The repair puzzles are fairly enjoyable, and do accurately represent the creative zaniness of FixFox. Having said that, there are some issues I have with the system. One massive detractor is the fact that puzzles never evolve or ramp up in difficulty. I kept waiting for advanced mechanics to be revealed, but disappointingly, they never came. I can only hope that the untapped potential for these puzzles will be unlocked in future iterations.
There are also different puzzles outside of the standard repair-based ones. These boil down to basic management and navigation puzzles. While they are a nice change of pace, and help to keep things feeling fresh, they suffer the same major problem as the repair puzzles.
There are a vast number of locales in the game to discover, each with their own themes and identities. You’ll find NPCs that are more than willing to help you out on your journey. Some of these even provide Vix with a nice homegrown meal in the process. The different regions will supply Vix with unique tools, making it much more imperative to get out there and explore.
There is one very annoying mechanic that happens ad nauseam though. At random points, with seemingly no trigger, the current layout of the map will shift and change completely. For instance, areas that were located on the far east might now be located in the north west. Why this design choice was implemented is beyond me, but it did prove to be rather aggravating at times.
The colourful pixelated artwork that accompanies this game is yet another example of the FixFox charm. While it’s not going to blow you away with graphical fidelity, or impress you with state of the art realism, it does harbour a certain ambience.
The various environments encountered in the game feel cosy and effervescent in their presentation. The aforementioned puzzles have an old school point and click vibe, and are very similar to the likes of The Secret of Monkey Island. Additionally, characters personalities shine in this art style, with their expressions visibly changing depending on their mood.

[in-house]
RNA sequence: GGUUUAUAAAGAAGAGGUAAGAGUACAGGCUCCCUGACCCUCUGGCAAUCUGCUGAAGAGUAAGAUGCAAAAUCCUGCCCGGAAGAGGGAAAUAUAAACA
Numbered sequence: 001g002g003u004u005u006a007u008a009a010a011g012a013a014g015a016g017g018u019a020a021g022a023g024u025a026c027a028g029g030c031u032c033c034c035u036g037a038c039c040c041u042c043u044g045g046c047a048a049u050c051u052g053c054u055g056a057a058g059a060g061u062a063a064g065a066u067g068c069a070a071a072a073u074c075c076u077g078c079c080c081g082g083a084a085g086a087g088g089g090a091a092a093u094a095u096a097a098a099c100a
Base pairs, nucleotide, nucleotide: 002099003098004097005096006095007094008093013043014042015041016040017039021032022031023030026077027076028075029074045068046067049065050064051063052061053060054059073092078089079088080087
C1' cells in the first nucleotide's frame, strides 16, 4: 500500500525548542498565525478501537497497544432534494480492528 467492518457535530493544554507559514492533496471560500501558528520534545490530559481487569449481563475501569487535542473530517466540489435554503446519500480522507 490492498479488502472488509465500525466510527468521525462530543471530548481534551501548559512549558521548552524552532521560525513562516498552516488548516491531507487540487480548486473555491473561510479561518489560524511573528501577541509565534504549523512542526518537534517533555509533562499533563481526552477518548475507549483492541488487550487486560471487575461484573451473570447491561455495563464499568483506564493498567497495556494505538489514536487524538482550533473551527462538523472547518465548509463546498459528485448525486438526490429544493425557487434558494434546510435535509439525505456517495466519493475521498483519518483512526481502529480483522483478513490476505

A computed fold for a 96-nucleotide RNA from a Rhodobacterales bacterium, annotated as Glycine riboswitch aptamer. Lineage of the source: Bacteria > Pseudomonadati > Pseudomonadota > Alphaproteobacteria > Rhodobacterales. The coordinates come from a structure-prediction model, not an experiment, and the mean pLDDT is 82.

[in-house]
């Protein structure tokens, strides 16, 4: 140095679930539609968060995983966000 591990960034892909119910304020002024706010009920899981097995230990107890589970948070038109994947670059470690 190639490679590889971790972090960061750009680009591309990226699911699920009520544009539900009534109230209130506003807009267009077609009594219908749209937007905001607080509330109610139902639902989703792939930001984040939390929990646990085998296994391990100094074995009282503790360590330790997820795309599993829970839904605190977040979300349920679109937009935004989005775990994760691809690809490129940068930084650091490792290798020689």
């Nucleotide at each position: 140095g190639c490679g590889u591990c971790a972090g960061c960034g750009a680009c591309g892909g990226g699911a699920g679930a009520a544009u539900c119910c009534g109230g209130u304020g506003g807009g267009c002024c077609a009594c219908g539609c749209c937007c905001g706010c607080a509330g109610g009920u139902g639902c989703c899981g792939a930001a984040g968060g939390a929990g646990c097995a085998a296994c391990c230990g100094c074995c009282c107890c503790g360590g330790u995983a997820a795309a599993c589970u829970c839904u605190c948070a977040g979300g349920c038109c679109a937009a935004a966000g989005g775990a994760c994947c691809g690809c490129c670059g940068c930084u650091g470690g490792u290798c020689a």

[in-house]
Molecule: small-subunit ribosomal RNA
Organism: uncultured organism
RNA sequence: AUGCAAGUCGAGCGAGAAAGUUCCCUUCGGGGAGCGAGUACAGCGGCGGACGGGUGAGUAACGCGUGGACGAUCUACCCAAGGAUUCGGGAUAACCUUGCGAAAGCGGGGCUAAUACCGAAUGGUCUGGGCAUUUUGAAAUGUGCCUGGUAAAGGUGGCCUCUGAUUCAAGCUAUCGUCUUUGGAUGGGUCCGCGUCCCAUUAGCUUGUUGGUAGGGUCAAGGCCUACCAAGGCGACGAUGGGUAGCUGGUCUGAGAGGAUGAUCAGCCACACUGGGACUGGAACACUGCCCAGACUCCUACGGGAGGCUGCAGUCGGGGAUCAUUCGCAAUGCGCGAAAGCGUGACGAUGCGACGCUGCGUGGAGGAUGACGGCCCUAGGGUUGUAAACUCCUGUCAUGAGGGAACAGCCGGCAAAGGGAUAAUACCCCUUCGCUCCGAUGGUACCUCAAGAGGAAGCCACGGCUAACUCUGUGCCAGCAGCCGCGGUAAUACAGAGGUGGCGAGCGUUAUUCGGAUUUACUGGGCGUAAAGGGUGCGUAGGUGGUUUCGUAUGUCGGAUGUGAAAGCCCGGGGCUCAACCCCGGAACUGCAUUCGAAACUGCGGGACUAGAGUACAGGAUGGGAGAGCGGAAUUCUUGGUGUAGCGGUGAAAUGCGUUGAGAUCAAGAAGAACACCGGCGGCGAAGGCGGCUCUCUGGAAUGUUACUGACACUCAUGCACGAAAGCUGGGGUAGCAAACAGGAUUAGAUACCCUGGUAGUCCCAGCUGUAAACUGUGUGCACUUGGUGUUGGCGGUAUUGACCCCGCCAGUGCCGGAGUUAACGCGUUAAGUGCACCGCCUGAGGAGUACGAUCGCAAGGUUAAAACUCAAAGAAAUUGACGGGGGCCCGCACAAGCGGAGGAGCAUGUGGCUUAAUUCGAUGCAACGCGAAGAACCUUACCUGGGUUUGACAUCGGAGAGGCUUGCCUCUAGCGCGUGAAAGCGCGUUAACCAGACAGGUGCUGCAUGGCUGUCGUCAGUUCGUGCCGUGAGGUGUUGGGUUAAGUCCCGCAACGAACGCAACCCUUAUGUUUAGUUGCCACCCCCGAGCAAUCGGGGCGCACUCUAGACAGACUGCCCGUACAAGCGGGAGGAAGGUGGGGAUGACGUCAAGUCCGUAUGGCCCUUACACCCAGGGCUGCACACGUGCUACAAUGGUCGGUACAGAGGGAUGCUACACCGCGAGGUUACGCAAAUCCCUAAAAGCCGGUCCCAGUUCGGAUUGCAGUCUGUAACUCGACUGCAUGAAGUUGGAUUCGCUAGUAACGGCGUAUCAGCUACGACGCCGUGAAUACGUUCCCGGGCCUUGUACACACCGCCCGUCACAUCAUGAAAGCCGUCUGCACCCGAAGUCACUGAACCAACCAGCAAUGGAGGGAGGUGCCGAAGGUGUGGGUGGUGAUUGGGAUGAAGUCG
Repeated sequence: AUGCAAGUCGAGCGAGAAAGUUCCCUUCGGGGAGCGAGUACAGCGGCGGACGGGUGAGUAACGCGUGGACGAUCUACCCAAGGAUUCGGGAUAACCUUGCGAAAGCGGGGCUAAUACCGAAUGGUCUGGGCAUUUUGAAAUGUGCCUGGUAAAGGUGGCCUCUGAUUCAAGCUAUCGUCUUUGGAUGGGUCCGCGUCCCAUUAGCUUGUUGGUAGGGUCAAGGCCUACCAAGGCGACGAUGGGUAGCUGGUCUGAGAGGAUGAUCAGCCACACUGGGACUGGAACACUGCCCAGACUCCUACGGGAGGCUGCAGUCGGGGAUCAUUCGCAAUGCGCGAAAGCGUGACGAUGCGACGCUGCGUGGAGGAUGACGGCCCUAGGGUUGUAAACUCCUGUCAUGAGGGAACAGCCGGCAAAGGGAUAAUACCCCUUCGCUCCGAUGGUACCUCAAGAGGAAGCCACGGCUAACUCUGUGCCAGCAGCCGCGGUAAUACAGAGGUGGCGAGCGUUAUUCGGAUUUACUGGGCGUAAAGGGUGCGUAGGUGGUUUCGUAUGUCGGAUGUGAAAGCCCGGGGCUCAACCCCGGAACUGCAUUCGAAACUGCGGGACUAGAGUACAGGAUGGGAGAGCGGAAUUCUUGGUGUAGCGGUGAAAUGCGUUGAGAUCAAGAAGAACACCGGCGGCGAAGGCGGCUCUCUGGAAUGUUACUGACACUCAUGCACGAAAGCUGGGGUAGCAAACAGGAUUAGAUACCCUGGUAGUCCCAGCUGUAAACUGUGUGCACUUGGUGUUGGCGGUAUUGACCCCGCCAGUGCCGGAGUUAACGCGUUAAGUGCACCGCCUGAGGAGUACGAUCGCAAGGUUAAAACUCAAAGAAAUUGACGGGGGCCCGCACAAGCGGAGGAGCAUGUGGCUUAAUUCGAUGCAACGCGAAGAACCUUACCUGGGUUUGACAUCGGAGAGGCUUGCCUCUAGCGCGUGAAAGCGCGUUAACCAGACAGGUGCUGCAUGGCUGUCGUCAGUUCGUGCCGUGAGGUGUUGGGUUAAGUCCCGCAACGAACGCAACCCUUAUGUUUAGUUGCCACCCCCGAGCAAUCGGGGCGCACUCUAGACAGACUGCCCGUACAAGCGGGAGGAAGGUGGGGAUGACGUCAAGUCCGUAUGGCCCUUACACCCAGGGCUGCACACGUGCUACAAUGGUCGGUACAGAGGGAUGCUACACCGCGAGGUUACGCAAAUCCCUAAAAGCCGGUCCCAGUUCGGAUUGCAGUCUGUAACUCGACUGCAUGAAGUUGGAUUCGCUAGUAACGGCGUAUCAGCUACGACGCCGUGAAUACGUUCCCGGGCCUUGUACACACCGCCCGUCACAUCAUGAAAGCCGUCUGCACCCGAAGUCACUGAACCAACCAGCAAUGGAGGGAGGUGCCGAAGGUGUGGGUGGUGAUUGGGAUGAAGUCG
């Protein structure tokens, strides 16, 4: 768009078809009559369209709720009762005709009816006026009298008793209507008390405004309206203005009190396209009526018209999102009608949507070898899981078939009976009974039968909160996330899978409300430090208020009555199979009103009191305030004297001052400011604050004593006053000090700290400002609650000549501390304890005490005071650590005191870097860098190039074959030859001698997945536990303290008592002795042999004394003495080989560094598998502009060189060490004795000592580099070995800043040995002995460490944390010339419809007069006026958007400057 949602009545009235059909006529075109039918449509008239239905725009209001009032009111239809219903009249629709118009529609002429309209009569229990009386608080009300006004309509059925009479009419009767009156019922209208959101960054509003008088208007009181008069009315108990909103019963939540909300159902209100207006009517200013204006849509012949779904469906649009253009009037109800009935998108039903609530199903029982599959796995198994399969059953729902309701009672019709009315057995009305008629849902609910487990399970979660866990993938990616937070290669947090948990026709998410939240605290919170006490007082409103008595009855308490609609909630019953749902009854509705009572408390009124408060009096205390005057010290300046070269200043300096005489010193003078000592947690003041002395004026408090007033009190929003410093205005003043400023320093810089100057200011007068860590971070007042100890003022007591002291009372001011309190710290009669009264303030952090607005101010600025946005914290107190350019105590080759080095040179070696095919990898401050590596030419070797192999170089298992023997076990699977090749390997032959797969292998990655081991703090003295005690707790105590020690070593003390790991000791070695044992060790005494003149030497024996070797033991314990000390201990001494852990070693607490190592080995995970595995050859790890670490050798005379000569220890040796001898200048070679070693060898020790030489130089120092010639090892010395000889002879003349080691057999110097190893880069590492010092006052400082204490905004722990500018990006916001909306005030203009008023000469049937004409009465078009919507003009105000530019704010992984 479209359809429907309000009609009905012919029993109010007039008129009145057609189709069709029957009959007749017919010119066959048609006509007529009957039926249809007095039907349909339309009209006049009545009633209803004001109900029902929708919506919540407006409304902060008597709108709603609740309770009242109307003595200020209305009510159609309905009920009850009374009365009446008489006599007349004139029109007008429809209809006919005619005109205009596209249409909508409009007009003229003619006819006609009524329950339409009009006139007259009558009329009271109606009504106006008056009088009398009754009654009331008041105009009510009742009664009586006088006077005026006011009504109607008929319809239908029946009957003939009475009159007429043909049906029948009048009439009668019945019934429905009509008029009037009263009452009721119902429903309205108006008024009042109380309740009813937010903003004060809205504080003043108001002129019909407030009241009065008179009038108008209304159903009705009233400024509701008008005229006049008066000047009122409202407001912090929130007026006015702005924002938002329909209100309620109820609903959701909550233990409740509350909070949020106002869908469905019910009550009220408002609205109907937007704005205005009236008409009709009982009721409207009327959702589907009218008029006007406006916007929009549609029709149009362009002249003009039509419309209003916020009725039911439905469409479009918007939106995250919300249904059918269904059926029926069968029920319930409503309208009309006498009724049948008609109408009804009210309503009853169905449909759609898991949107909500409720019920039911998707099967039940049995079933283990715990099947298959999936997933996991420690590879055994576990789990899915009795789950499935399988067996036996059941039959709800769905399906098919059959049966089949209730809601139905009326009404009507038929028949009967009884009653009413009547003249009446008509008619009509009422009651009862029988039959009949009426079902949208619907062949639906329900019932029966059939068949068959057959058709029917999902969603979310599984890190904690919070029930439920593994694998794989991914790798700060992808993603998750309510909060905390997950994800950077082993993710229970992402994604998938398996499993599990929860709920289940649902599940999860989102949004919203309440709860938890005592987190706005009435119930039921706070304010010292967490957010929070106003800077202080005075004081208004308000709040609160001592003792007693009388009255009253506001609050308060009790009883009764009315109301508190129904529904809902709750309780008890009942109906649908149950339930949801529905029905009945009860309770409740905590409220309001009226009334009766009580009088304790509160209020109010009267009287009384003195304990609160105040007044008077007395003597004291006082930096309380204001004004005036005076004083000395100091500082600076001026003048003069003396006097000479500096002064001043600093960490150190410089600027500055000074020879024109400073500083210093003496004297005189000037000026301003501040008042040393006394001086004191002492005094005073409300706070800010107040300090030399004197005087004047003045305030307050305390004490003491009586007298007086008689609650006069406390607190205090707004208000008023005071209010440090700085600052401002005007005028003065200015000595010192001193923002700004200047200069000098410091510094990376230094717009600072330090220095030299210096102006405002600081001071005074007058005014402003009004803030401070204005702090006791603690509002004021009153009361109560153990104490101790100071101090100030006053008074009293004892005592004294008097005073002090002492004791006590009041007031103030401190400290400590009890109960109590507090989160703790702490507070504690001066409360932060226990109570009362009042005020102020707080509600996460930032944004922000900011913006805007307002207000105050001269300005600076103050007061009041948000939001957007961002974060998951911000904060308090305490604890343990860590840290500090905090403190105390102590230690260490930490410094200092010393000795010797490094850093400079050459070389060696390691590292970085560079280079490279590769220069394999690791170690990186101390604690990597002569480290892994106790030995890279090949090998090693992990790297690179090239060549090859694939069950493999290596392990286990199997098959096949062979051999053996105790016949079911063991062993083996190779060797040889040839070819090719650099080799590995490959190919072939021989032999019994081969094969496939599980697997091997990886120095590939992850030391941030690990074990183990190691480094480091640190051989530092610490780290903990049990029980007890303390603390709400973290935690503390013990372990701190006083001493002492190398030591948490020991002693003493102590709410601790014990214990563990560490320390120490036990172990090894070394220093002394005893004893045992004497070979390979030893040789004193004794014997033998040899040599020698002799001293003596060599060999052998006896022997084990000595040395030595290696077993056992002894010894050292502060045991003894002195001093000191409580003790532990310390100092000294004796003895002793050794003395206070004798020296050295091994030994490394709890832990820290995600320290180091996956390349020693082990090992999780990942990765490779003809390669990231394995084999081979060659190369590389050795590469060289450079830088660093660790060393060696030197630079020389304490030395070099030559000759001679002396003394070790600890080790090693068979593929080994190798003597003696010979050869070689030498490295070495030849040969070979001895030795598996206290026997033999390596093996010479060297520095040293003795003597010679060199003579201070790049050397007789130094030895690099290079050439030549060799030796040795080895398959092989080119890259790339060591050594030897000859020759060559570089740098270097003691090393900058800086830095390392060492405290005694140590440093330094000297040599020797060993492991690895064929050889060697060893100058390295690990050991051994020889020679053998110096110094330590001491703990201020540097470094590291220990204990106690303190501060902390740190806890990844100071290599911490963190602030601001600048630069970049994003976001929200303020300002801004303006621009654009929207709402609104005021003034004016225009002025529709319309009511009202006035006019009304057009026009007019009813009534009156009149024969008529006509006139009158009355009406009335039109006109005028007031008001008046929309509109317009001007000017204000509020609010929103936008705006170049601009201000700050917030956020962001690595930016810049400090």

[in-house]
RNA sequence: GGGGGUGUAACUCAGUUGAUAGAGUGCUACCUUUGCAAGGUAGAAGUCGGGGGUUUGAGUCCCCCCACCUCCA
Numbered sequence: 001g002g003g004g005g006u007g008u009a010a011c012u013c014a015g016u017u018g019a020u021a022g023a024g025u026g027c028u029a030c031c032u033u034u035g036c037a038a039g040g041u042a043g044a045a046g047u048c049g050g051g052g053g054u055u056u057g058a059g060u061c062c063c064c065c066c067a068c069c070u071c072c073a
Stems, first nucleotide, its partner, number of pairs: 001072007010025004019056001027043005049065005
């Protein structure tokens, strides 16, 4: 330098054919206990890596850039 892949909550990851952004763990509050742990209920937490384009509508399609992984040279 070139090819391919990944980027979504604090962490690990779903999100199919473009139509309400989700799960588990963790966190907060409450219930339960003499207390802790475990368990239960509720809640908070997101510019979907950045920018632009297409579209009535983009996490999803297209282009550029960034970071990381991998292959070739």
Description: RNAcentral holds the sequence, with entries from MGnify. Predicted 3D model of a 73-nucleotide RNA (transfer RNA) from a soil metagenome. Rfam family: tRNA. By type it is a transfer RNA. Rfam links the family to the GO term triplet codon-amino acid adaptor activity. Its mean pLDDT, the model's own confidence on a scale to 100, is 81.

The music in FixFox captures the relaxed atmosphere to perfection. It is full of catchy chiptunes tracks, most of which coincide with the whimsical moments. Fittingly, these feel like something you’d hear on a dubious old piece of software. In addition to this, there are a number of bombastic orchestral pieces. These really serve to enhance the story driven sequences phenomenally.
You also have short musical motifs that are linked to each character. These themes directly corelate with their personality, and help to magnify any sort of tropes or traits they may have. The sound effects in FixFox work very well alongside the art direction. There is a certain campy glamour to them, and they often feel as though they’ve been taken straight out of a Saturday morning cartoon.
Its worth noting here that the music is one of the sole elements not created by Rendlike. Instead, it is credited to Aleix Ramon. Kudos to you Sir for creating an awesome and varied OST.
FixFox is an exceptionally memorable puzzle adventure game. The characters and environments radiate a wholesome and positive energy, similar to something you’d see in a Pixar short. The gameplay is laid-back and enjoyable, though it does lack some substance in the puzzle solving sequences. If your interested in a game that will tug on your heart strings, or simply want something you can relax too, then I highly recommend you pick this up.